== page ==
Saturday, July 22, 2006


Desire To "Look Good" A Potential Achilles Heel For CEOs

Professor Zingales at the University of Chicago School of Business suggests that "the media seems to exert pressure on corporate managers and regulators, forcing companies to behave more in the interest of shareholders." He cited the case of NYSE Chairman Richard Grasso, who was ousted from his post by the directors when his excessive pay was reported in the press. CEOs apparently understand that their key asset is their reputation, and that adverse publicity can damage their future employability.

The author of the article at the link below has some misgivings about the findings of Zingales' study. They will no doubt be exploited by corporate public relations departments to better manipulate the press. And, even though the study suggests that the power of the press may indeed be exerted to improve the behavior of corporations and their CEOs, the press may no longer be up to the task. "Too often the media plays patsy and is meek in the face of challenge," he asserts. "Media lagged inquiry on just about every corporate scandal in recent memory."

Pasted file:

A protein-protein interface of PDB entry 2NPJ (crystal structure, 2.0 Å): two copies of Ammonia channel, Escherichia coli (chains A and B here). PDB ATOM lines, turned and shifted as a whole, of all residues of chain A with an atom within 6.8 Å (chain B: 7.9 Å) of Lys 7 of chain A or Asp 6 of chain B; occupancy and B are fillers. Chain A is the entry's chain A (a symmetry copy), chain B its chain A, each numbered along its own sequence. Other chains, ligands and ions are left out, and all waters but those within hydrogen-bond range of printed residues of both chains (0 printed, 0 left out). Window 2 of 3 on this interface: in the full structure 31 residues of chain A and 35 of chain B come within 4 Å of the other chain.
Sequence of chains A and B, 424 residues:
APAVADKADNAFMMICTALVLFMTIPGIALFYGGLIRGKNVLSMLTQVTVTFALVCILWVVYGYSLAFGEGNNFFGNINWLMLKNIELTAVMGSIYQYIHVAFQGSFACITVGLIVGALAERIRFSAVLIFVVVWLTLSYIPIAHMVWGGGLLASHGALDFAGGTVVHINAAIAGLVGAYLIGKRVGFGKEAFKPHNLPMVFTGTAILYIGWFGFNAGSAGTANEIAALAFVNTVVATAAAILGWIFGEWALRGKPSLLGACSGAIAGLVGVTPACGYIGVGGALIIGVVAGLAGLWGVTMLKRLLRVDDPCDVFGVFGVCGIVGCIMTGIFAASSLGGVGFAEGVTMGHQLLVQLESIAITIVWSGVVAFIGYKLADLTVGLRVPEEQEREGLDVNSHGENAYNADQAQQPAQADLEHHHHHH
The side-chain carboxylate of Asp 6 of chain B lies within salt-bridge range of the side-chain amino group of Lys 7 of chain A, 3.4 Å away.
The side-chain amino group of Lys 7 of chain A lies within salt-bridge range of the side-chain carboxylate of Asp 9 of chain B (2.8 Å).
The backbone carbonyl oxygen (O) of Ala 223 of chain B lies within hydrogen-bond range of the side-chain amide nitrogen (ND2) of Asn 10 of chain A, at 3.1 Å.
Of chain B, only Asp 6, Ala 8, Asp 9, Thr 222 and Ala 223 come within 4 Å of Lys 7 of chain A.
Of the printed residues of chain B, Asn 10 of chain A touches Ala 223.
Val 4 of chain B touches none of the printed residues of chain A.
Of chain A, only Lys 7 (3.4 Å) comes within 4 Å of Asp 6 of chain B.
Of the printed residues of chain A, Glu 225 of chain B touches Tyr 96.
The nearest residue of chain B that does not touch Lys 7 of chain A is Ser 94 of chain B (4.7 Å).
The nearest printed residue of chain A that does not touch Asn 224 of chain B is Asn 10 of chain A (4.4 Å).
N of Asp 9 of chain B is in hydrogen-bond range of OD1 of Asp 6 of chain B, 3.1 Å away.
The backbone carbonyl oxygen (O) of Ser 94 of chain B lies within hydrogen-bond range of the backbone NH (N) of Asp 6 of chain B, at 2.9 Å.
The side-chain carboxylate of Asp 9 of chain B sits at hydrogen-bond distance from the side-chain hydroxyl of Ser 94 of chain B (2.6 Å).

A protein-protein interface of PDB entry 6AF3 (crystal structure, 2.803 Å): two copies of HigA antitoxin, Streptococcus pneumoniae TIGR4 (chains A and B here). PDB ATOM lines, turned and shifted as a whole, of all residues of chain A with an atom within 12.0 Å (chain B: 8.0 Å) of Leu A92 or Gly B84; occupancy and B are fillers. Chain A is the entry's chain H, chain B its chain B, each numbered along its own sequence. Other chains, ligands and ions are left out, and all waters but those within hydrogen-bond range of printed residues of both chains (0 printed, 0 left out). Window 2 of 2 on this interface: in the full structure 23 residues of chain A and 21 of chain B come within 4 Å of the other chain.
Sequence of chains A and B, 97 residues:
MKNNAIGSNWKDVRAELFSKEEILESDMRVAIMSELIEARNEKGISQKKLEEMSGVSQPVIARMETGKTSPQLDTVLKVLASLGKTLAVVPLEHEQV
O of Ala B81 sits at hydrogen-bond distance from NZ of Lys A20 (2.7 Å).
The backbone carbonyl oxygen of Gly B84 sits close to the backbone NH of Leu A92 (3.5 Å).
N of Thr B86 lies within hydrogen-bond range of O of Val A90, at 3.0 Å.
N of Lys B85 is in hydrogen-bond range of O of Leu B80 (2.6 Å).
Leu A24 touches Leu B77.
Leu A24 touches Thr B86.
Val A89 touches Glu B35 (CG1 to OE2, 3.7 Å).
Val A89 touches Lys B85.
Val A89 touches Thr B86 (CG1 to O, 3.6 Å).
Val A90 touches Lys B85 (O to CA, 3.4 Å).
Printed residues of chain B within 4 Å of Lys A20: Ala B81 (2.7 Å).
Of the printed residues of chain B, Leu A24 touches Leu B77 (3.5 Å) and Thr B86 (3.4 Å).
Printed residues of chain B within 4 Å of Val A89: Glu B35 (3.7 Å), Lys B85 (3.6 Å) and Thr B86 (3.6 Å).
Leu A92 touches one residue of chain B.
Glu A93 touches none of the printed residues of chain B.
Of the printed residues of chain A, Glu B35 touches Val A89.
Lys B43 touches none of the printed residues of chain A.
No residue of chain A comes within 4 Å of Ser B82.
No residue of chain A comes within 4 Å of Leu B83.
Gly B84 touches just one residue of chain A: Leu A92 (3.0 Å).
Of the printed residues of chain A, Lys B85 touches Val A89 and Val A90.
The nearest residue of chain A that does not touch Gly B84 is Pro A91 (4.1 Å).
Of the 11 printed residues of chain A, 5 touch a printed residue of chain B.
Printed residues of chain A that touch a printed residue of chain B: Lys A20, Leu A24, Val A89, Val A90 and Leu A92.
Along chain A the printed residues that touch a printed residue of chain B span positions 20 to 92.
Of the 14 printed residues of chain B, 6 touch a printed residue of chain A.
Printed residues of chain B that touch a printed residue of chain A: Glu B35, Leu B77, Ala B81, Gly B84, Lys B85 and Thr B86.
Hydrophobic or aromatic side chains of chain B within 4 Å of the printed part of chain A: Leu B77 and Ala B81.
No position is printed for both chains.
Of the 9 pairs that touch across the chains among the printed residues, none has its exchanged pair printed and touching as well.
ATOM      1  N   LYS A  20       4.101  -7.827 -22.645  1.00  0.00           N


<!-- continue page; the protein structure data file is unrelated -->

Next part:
Nonetheless, just think how wonderful it would be if those whose business it is to speak out about what goes on in our society had a little more courage, integrity and common sense. Maybe if simply more of us spoke out, regardless whether or not we are anointed Members of the Press, the same results would ensue. If we cannot prevent corporate theft and other abuses from taking place altogether, at least we might be able to keep them from happening more often through the instrument of public shame.

"Read All About It: Media Coverage May Be What Holds Companies To Account" from MarketWatch

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